This 4/20, while many cannabis users will be somewhere at a smoke out, the most hardcore of drug policy reformers will be in New York, lobbying the United Nations at the UN General Assembly Special Session on drugs (UNGASS). UNGASS is taking place today through April 21.
Though the UNGASS had been scheduled to happen in 2019, an effort begun four years by the presidents of Colombia, Guatemala and Mexico successfully got the UNGASS moved to 2016. The attempt to move the international gathering was due primarily to the rapidly changing political climate around drug use, primarily cannabis use, as more and more countries legalize marijuana in some form; not to mention the ones who have decriminalized all drug use.
All things considered, a lot has changed since the last UNGASS in 1998, and the time has come for the UN to update their policies to better match the changing politics of their member-states. Now that the UNGASS is happening, an important question is will the UNGASS be a new chapter for international drug legalization, or will it merely preserve the status quo?
Currently, the UN has two main ways to enforce international drug law, through painful economic sanctions or writing really scary sounding press releases; they prefer the latter approach, because a letter is much less messy than thousands of dead civilians. A 2012 press release by the International Narcotics Control Board (INCB) makes the UN’s position pretty clear: “The INCB President requested the Government of the United States to take the necessary measures to ensure full compliance with the international drug control treaties within the entire territory of the United States.” To not comply could risk economic sanctions and all manner of other UN shenanigans, should the UN opt to bring the hammer down on countries who violate international law, such as the United States, Canada, the Netherlands, Portugal, Uruguay, Mexico, the Czech Republic, Australia ect.
Dr. Wayne Hall is a known drug warrior who has been misusing statistics to keep cannabis illegal for years, as a researcher for the INCB, Dr. Hall believes that, America is already violating international law because Colorado, Oregon, Alaska, Washington and Washington, DC have all legalized adult use cannabis. For Dr. Hall, “This has major international significance because the U.S. State Department has been the major architect and defender of the international drug control treaty system. The failure of the U.S. government to comply with the drug control treaties will be seen as giving a license to other [countries] to do the same.”
Dr. Hall was correct, and now Canada is in the international spotlight after a passionate speech by Hilary Geller, an assistant deputy minister of health, caused a stir at the 2016 Commission on Narcotic Drugs conference in Vienna last month. Geller made it clear that Canada’s newly-elected Liberal government views harm reduction as “critical” to the nation’s well-being, and had plans to “legalize, strictly regulate and restrict access to” cannabis to further that view. This was not to be limited to cannabis, “with one long-standing supervised injection site already operating in Canada, we have recently approved a second, and anticipate that there will be others in future.”
Instead of Canada’s intent to break international law being met with disapproval and the threat of UN sanctions, “The audience… ‘erupted in applause‘ mid-way through the address and gave a prolonged ovation at the end.” The overwhelmingly positive response to Hilary Geller’s speech in Vienna offers a glimpse into how the international community feels about changing UN policy away from U.S.-style War on Drugs policies, and towards a view on drug use and addiction where harm reduction replaces police militarization.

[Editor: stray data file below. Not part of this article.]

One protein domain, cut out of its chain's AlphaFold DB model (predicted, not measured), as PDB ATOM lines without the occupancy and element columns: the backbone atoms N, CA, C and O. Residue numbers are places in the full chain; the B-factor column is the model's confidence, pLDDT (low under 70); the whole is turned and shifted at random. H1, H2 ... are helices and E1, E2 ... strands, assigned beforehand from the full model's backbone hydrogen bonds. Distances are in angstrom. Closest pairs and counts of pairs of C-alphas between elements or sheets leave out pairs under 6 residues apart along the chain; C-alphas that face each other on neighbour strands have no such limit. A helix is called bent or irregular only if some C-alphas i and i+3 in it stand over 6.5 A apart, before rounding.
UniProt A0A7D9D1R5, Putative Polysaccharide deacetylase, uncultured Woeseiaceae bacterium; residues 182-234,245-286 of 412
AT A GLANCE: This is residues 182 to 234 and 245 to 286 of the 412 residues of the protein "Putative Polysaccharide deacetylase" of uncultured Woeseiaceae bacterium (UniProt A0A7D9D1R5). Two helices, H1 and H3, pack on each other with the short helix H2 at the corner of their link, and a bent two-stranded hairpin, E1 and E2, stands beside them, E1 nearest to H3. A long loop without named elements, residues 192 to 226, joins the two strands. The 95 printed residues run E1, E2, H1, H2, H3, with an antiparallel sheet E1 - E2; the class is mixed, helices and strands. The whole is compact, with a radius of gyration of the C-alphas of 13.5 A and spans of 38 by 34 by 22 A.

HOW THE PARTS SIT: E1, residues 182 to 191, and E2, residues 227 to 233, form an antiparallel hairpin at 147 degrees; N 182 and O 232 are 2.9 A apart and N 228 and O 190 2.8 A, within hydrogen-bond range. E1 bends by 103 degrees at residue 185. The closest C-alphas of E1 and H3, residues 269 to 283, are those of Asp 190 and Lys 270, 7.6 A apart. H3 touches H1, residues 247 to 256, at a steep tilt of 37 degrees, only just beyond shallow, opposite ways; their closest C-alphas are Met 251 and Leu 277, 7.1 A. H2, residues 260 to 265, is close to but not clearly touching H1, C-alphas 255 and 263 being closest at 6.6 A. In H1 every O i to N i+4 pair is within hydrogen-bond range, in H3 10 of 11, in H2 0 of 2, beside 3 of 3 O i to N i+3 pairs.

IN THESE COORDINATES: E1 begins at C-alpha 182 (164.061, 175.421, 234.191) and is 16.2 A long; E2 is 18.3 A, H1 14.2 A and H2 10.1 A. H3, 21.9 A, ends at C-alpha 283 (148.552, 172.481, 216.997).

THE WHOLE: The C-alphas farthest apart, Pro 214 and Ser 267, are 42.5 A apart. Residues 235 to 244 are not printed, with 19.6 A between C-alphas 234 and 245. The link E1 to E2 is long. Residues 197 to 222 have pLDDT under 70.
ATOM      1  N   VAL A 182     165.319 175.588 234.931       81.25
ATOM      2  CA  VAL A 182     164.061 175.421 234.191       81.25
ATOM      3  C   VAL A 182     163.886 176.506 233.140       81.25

Not all groups present in Vienna agreed. Kevin Sabet, from Smarter Approaches to Marijuana (SAM), was there speaking out against “some member states’ legalization of psychoactive drugs” which “violate the Single Convention on Narcotic Drugs of 1961, and threaten international cooperation concerning drug abuse and trafficking.” For Sabet, “legalization is about one thing: making a small number of business people rich.”
Sabet was largely alone in his fears and fearmongering, with most real experts on drugs and addiction coming out in favor of legalization and regulation as a public health issue. The Lancet and Johns Hopkins Bloomberg School of Public Health just released a report, whose 26 co-authors agreed that the “harms of criminal markets and other consequences of prohibition [are] likely to lead more countries (and more U.S. states) to move gradually towards regulated drug markets — a direction we endorse.” This report was authored and timed with “the hope that it would enrich discussions” at the upcoming UNGASS in New York.
The UN isn’t the only important governmental body looking into changing how cannabis is regulated, the DEA recently indicated that they could potentially reschedule cannabis “in the first half of 2016.” According to Jacob Sullum, senior editor at Reason magazine, the DEA is unlikely to reschedule this year for three main reasons, “The agency always drags its feet before saying no, saying yes would require an embarrassing reversal, and the president has passed the buck to Congress.”
If the UN were to signal a change in international policy at the UNGASS it could give the green light to the DEA to reschedule cannabis, but that is asking a lot from the regulators at the DOJ and DEA who have a huge monetary incentive to keep cannabis, and all drugs, illegal. What matters is that America and the international community may both have new approaches to cannabis legalization before the Presidential election in November, giving candidates from both parties something very important to talk about.
What do you think will the UN meeting result in real change in drug policy?